Nine ways to get American kids to fall in love with baseball (again)
The strong reactions online to my recent examination of how private “travel” baseball clubs are replacing nonprofit, volunteer-based leagues suggests that youth baseball is in a crisis that might require radical reform.
“I’ve parented, coached, and umpired at every level from t-ball to college-showcase/travel ball—in urban, suburban, and rural settings—and it all rings true,” wrote Jeff Uphoff on Twitter, referring to my America article.
Parents are frustrated at having to pay thousands of dollars a year to private club owners, and the result is fewer children playing baseball. “Travel ball has been a pox on the sport,” tweeted Dan McClinton.
“At ballgames, you don’t meet that many people who’ve actually played baseball.”
This is a shame, because a lot of Americans still love baseball. Recently, I met with Casey Cole and Tito Serrano, two Franciscan friars who have resolved to visit all 30 Major League Baseball stadiums this summer.
“St. Francis said to go where the people are,” Father Cole told me. “In America in the summer, that’s baseball games.” But Father Serrano noted that “at ballgames, you don’t meet that many people who’ve actually played baseball.”
Ten-year-old Nathan Weaver in Limestone, W.Va., is enjoying his town’s Little League season, said David Weaver, his father. The fee for the season is around $100, and the players’ dads are coaching. “When I grew up, my dad didn’t even believe in Little League,” said David. “He thought that kids should be out there with a stick and a rock.”
But the Weavers know that it won’t last forever. The better players on Nathan’s team are headed for travel teams. Even in small-town West Virginia, the private sports economy is taking over. There’s a new complex where young athletes can train—and spend money.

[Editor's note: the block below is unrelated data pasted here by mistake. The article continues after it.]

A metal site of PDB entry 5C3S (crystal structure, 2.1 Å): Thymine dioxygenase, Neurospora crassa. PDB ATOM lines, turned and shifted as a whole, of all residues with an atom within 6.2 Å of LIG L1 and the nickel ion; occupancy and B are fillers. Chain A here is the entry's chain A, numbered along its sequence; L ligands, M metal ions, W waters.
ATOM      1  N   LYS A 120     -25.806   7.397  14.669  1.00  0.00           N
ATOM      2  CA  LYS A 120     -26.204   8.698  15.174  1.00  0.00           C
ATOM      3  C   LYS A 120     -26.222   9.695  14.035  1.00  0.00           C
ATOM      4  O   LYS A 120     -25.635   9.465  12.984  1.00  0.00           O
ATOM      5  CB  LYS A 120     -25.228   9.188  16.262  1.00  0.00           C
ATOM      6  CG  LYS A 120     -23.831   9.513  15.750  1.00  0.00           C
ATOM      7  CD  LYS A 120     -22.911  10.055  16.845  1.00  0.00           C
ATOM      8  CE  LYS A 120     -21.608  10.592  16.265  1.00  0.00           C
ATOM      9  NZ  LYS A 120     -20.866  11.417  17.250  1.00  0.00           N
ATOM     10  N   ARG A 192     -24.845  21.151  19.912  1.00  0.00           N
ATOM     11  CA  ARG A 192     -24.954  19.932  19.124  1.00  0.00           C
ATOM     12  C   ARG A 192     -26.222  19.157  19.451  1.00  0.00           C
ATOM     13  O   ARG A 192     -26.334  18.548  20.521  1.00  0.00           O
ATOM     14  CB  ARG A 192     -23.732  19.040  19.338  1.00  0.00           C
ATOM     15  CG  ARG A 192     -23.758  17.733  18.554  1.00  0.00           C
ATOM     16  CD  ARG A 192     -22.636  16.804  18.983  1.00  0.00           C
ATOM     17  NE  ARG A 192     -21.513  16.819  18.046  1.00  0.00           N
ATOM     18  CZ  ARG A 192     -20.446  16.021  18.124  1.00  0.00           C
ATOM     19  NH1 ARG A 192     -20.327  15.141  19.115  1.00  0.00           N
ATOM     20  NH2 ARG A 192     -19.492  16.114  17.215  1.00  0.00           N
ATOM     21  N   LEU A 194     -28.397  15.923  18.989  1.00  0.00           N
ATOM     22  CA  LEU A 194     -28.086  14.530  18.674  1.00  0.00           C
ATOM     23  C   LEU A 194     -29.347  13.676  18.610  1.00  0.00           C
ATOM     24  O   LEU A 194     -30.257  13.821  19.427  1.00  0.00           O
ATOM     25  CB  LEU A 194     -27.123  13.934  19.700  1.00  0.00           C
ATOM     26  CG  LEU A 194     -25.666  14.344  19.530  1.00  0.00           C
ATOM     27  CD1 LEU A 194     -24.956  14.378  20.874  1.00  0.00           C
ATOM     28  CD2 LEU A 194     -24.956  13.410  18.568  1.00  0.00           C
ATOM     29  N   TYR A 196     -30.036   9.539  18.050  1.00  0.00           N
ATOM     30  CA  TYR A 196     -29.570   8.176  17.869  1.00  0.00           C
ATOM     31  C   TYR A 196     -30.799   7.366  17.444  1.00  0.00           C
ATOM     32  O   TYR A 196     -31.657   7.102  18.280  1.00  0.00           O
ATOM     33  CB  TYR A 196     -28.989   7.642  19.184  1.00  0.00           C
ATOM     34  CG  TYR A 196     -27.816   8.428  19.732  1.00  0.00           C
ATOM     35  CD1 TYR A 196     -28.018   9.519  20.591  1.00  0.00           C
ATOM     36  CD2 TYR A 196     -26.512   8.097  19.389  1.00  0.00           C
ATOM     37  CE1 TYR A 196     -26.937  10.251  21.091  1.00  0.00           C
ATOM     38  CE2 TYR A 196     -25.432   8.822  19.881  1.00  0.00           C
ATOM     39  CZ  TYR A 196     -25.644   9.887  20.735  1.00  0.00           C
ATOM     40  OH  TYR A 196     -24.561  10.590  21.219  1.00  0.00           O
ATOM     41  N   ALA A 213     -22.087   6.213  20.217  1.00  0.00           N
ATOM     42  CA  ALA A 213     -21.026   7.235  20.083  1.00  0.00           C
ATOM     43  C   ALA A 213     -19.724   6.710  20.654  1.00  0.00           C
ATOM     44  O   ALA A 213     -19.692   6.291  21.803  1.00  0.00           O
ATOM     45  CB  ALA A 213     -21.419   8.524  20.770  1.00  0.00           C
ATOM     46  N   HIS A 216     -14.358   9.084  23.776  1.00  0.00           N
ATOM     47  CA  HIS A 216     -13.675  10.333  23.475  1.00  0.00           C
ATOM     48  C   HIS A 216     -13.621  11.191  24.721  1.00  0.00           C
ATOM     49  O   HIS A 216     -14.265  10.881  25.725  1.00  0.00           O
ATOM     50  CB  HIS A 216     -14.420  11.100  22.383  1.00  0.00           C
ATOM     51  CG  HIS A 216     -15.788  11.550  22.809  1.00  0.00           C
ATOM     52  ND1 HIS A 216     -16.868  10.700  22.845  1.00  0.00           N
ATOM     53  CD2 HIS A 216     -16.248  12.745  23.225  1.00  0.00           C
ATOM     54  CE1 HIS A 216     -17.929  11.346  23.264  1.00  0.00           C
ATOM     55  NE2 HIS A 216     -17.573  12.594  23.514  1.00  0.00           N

The declining interest in recreational youth baseball suggests that it’s time for some changes not only to the structure, but to the game itself.
As the elder Mr. Weaver pointed out, that’s not the worst form of economic development for a community. And there are plenty of volunteer-based leagues where the environment is far from idyllic. “I’ve noted a contentious vibe between coaching staffs in some of my 6-year-old’s games,” said a friend of mine who is a head college baseball coach. “And there are some [private] clubs that do a really nice job.”
But overall, the declining interest in recreational youth baseball suggests that it’s time for some changes not only to the structure, but to the game itself, since that’s what will attract children in the first place. (Major League Baseball, which has been struggling to retain fans, has been implementing reforms of its own.)
The key is fostering love. Our children should play baseball because they love it, because it offers a safe, stimulating and fun place to play, and not because Mom or Dad is making them play. “The first experience needs to be fun,” said Amos Huron, executive director of the Anderson Monarchs, which runs baseball teams for over 200 children in Philadelphia. “Baseball needs to make a good first impression.”
In that spirit, here are nine ideas for helping young people fall in love with baseball:
1. Nonprofit clubs on public fields. The United States could take a lesson from Europe, where nonprofit clubs oversee most sports and playing fields are typically open to the public. Parents pay an annual fee of a few hundred dollars, pricier than Little League but much less than privatized sports clubs, since owners are not siphoning profits off the top.
2. Payment for coaches. Little League Baseball, which did not return a request for comment, has had a longstanding rule against paying coaches, but there’s nothing so wrong with the practice. Baseball is a difficult, complicated sport. You wouldn’t expect free violin lessons, would you?